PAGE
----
Sagada’s Dap-ay. They have these “Palay” altar in the middle. It was a sign for the farmers to stop the harvest for a given time and they are not allowed in the ricefields since the “Anito’s” are the ones doing the harvest at that time.
People of Sagada still practices their old traditions and rituals. A walk through their native village of Demang, you’ll sure to pass by a number of Dap-Ay’s. Dap-ay, also called Ato by different tribes is a low-roofed, windowless structure with a small door. In front is a circular structure where improvised stone stools surround the edges and a hearth at the center where they burn fire. This is a sacred place for them as this is where the council of elders makes major decisions regarding socio-political issues, religious rites, settle disputes and where young boys are passed the lessons about disciplines, customs, traditions and taboos.
Speaking of Taboo, women aren’t allowed to go inside the Dap-ay for some reasons. I wasn’t also allowed to take a photo of this ongoing Dap-ay for harvest. They were asking for “Wine” for every shot taken (Ok That was a bit suspicious). which eventually I didn’t give them as I don’t have any at that time.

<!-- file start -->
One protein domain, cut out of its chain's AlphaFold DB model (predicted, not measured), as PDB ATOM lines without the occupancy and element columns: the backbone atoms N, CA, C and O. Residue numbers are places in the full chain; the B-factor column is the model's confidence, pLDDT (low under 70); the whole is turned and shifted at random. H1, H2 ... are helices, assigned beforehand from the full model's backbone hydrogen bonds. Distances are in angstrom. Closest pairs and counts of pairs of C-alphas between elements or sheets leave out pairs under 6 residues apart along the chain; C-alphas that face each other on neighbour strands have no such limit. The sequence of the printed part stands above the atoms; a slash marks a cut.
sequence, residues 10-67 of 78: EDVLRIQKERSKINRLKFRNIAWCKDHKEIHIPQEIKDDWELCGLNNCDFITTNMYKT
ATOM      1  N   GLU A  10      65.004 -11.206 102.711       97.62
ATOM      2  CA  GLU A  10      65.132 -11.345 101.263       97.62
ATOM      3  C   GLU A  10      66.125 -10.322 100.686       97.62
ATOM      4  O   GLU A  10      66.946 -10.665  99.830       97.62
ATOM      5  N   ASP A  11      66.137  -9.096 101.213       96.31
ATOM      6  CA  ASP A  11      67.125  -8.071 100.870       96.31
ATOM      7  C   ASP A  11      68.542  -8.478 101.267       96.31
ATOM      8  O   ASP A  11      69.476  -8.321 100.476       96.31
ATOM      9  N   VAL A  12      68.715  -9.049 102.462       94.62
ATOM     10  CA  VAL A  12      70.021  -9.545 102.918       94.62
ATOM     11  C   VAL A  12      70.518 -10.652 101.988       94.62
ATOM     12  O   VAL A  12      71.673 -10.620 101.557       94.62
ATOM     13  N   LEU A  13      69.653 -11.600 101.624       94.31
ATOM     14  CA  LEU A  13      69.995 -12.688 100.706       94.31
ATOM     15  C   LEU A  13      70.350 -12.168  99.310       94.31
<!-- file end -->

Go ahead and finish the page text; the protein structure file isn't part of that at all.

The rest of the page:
Preparing a Pinikpikan chicken. Blowtorching the chicken after it has been beaten up to death. Had to cover up her face since they really didn’t want their pictures taken doing this. Have to go really far and use my cams maximum zoom to take this shot.
Another interesting thing in Sagada are their food. A tasty meal I heard is the Pinikpikan Chicken, which have a unique way of preparing. It’s actually a ceremonial dish where they patted (more of like beat) the chicken until the blood clots and die. Then they burn (torch) off the feathers after. Animal rights may scream “Torture” on this preparation, but we must understand that this is an old ritual. Originally, before the chicken is broiled or cooked, they slice it open and the blood would reveal a “Reading” which every villagers share.